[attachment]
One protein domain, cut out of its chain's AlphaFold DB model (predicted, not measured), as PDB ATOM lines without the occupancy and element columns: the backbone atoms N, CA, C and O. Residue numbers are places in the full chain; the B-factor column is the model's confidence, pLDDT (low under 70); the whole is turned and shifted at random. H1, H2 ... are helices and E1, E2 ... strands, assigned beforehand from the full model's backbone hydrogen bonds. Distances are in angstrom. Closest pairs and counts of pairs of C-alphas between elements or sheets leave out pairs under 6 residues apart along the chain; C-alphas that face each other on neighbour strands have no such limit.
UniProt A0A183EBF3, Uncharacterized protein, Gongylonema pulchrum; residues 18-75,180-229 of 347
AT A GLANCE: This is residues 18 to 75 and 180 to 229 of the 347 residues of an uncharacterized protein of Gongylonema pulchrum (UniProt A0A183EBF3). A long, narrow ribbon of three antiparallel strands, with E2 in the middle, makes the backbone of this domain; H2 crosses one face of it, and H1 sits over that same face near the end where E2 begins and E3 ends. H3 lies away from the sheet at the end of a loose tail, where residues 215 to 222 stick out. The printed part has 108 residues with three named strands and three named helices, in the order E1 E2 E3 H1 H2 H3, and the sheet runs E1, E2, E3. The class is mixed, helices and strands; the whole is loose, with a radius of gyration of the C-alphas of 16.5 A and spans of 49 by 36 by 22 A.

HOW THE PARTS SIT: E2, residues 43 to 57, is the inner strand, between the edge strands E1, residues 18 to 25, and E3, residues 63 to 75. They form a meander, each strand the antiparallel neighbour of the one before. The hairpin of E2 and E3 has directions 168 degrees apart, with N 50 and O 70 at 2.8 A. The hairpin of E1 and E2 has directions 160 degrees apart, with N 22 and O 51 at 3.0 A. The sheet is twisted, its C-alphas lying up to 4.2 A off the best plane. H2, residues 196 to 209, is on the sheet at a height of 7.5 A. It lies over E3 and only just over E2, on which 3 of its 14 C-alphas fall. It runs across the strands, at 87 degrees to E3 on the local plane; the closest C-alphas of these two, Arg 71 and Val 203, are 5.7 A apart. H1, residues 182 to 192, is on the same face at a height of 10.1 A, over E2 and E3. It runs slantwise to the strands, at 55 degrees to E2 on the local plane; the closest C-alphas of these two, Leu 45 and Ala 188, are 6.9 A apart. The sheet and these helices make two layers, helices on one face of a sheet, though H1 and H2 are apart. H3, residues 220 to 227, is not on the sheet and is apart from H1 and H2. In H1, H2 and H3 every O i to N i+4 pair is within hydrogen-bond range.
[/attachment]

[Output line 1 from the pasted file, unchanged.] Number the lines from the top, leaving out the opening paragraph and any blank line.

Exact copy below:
UniProt A0A183EBF3, Uncharacterized protein, Gongylonema pulchrum; residues 18-75,180-229 of 347